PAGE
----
Medieval Catholic Church's Marriage and Family Policies Shaped the Psychology of Westerners Living Today, Study Suggests

In the European Middle Ages (5th to the 15th centuries) the Western Christian Church had a significant influence on marriage and family structures. So influential, in fact, that some of the beliefs and behaviors of those living in Western cultures around the world today can be traced back to the church's marriage and family policies during this period, according to an international team of researchers.

Recent studies have shown that there is substantial variation in the psychological beliefs and behaviors of people living in different cultures around the world. In particular, Western Europeans and their cultural descendants in North America and Oceania display psychological traits that are "particularly unusual" compared to the rest of the world, the authors of a study published in the journal Science said.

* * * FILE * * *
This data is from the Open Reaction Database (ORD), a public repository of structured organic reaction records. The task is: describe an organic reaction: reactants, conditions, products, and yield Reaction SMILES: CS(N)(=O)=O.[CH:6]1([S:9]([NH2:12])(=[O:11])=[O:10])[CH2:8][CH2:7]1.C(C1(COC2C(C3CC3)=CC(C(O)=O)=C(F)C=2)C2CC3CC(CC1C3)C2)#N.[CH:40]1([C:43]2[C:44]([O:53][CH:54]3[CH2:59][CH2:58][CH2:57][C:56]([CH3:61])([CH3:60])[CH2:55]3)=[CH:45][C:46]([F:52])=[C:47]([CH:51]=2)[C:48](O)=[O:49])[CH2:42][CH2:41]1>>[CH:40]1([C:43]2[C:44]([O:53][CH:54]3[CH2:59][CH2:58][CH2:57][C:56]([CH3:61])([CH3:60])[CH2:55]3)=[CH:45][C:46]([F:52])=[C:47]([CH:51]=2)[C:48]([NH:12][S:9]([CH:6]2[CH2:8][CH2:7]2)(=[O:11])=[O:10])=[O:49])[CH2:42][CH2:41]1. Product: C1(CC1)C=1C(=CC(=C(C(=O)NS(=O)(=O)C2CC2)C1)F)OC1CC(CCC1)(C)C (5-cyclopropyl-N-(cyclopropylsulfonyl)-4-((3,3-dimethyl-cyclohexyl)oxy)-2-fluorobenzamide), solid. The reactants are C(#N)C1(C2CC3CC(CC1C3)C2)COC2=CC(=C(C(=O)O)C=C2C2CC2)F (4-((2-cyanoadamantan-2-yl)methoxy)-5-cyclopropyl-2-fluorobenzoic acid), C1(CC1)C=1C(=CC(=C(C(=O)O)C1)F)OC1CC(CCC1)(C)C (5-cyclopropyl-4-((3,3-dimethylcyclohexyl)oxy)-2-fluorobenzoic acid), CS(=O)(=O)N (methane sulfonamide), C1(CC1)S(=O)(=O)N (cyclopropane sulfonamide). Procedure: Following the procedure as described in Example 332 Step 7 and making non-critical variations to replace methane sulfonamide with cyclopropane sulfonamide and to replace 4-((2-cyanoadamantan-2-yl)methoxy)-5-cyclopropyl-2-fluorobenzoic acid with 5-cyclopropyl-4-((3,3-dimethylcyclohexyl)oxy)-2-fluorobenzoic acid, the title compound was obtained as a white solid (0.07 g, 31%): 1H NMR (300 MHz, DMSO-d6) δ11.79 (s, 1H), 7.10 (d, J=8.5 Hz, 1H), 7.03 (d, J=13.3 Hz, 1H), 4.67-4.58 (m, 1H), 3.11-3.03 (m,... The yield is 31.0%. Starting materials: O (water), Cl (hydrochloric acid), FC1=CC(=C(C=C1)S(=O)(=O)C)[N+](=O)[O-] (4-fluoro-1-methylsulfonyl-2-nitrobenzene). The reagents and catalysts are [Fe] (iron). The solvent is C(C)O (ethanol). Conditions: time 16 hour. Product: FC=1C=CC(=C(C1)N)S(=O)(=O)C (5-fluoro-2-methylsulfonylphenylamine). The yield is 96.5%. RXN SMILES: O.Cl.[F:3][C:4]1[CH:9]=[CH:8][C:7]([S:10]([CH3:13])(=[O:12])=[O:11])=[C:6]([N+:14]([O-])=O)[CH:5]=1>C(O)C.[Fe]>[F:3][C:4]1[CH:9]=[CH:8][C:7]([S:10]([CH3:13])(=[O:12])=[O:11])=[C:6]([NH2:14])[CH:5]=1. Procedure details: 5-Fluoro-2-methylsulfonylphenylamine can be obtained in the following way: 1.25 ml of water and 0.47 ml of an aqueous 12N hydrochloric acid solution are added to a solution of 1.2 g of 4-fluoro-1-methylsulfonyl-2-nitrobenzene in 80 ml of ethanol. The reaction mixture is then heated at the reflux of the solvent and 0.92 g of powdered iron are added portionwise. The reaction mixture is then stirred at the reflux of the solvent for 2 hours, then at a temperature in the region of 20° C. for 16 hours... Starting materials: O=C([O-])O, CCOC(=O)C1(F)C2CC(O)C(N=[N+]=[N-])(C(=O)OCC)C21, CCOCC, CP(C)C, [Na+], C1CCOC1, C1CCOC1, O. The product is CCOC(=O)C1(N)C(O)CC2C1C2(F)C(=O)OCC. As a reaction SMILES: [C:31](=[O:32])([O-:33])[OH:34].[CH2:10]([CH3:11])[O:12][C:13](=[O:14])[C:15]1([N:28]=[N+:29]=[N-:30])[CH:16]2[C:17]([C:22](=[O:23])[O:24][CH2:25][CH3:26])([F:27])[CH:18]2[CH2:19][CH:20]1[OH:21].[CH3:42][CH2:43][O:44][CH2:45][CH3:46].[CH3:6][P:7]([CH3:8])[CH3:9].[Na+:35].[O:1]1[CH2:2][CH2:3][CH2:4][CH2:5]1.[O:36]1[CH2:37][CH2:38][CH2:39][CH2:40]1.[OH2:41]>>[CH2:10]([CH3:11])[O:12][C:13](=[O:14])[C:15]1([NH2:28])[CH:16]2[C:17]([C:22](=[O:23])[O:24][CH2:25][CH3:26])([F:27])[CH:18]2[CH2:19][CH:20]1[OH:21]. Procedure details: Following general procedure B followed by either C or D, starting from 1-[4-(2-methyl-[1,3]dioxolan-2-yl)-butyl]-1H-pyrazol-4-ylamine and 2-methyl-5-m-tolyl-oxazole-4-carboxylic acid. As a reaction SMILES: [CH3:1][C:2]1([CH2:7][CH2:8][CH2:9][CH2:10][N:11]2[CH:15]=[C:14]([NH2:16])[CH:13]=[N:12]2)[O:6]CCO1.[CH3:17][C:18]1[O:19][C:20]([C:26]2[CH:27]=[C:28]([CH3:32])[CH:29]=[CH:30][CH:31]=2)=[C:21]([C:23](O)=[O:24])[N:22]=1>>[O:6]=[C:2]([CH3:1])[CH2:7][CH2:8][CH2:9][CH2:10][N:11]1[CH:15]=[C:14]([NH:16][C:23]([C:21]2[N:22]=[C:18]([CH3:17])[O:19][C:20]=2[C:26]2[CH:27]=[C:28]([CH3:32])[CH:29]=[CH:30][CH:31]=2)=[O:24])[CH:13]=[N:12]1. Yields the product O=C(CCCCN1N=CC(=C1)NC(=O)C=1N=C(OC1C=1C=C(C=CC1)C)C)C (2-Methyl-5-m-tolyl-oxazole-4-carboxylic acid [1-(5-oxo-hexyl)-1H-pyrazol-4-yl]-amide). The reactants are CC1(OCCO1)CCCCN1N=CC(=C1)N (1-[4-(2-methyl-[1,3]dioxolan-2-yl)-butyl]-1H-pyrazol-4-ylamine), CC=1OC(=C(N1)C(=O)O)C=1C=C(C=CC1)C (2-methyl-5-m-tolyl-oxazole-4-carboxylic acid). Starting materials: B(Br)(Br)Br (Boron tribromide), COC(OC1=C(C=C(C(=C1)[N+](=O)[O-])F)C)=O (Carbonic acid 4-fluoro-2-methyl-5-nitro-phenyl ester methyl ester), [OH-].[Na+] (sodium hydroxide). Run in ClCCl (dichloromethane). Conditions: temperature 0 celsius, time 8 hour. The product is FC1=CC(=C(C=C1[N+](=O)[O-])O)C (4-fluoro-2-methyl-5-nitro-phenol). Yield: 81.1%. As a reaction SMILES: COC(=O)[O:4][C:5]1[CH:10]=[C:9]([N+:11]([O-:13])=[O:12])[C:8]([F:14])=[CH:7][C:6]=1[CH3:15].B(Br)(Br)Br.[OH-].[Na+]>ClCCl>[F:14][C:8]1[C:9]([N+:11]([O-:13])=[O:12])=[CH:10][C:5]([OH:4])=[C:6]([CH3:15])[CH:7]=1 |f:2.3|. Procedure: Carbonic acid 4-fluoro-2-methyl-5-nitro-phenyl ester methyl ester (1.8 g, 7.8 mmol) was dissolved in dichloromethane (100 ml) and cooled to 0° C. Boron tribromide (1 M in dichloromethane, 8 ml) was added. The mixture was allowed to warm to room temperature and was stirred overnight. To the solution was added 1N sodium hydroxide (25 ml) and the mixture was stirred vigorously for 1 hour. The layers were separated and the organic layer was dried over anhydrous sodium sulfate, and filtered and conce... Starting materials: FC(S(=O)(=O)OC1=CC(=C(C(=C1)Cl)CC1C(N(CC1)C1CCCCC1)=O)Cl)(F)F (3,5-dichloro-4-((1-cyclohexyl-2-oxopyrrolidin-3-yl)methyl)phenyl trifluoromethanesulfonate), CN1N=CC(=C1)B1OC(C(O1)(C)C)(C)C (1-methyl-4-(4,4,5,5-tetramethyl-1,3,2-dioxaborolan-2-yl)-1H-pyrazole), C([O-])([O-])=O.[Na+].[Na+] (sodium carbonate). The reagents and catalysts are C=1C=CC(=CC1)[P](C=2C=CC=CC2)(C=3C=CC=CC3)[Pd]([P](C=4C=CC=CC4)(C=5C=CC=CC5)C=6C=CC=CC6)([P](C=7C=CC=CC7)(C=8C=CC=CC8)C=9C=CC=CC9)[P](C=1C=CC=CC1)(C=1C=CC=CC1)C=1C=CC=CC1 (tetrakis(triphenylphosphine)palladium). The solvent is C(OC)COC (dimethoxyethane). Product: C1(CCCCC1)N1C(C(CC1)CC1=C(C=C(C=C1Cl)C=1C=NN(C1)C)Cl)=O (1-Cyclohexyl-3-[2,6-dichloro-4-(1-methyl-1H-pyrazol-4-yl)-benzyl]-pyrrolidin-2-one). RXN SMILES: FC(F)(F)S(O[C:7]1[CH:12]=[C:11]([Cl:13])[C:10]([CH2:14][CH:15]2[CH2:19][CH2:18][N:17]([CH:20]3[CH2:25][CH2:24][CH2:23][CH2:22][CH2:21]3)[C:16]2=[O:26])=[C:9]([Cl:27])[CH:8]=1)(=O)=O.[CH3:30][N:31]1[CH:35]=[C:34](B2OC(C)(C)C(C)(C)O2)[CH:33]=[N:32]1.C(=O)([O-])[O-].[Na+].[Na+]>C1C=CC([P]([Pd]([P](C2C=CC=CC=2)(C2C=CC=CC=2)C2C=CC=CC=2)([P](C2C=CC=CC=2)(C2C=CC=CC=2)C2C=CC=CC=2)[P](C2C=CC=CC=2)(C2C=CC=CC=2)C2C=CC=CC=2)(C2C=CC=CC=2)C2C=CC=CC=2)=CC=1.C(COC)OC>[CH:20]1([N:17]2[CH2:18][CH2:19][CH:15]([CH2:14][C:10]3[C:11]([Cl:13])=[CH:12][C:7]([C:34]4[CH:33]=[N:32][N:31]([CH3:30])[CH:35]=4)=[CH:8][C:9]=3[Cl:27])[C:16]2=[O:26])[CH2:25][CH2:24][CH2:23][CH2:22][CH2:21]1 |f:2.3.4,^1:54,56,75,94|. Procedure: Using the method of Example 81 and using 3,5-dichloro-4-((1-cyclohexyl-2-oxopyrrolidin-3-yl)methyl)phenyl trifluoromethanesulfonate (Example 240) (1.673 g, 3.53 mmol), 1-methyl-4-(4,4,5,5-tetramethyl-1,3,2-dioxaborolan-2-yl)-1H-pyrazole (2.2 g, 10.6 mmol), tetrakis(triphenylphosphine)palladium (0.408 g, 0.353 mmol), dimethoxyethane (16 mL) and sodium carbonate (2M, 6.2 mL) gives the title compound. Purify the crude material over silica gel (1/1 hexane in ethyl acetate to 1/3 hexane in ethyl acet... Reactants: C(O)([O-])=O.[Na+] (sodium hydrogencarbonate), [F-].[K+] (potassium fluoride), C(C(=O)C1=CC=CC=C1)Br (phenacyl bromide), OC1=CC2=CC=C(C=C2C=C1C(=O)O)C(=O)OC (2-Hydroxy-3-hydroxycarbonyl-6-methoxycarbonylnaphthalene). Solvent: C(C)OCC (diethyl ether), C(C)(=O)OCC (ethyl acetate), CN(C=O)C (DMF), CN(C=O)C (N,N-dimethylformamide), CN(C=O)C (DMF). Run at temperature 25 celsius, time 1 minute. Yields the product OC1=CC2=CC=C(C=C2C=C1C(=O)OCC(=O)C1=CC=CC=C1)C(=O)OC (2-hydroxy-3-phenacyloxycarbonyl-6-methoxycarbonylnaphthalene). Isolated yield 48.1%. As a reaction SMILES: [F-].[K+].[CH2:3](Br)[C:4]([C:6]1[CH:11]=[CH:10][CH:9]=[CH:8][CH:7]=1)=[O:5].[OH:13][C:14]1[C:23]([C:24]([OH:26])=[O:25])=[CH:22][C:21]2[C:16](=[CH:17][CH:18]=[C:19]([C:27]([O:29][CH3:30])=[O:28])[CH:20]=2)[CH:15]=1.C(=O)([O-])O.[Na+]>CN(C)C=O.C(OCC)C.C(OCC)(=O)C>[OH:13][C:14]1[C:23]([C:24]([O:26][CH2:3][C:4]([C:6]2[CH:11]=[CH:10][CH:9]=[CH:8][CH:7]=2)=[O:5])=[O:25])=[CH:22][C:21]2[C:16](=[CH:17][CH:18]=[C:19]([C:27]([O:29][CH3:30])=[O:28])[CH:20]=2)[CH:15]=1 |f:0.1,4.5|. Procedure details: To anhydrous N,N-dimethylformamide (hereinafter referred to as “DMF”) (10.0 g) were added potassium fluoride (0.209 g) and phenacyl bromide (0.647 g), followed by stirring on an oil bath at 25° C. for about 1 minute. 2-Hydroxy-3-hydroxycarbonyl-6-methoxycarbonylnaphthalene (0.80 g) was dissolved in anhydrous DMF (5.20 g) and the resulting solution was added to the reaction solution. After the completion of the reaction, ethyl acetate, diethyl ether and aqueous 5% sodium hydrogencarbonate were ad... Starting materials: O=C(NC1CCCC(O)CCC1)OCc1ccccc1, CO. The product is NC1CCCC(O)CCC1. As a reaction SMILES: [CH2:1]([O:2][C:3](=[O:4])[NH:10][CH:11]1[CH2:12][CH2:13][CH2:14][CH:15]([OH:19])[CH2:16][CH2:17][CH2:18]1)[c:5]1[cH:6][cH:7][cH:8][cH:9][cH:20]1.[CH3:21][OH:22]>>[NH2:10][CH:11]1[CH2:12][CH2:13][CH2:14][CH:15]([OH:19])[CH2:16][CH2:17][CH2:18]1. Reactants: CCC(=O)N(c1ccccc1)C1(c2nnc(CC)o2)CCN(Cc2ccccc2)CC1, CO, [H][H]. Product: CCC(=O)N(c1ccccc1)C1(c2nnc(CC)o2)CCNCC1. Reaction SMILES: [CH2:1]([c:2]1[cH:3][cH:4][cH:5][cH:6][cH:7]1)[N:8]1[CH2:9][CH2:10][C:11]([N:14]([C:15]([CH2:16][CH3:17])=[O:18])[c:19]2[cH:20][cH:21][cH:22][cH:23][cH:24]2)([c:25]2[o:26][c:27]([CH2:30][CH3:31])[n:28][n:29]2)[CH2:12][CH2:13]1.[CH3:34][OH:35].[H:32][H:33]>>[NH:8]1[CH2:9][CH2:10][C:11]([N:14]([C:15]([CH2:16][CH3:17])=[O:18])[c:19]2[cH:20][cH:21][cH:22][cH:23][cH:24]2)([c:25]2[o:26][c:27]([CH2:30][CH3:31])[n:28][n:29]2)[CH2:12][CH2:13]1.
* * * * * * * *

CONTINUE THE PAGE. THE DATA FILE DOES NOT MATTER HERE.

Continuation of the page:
"Our paper really begins with the recognition that substantial global variation exists in many important dimensions of psychology," Joseph Henrich, one of the authors of the study from George Mason University, told reporters in a teleconference. "This first became clear to me when I was working on a paper called The Weirdest People in the World, which my coauthors and I published in 2010."

"In our review of the available data from psychology, economics and related fields we showed that not only is there large variation in many important aspects of psychology, but the most commonly studied populations, were particularly psychologically unusual. We dubbed these populations as 'WEIRD,' an acronym that stands for Western, Educated, Industrialized, Rich and Democratic."

People from societies characterized as "WEIRD" tend to be more individualistic, independent, analytically-minded and trustful of strangers (a trait known as "impersonal prosociality,") while also displaying less conformity, obedience, solidarity and in-group loyalty.

These trends have been well-documented by psychologists, however, the cultural and historical evolution of these variations is not so well understood.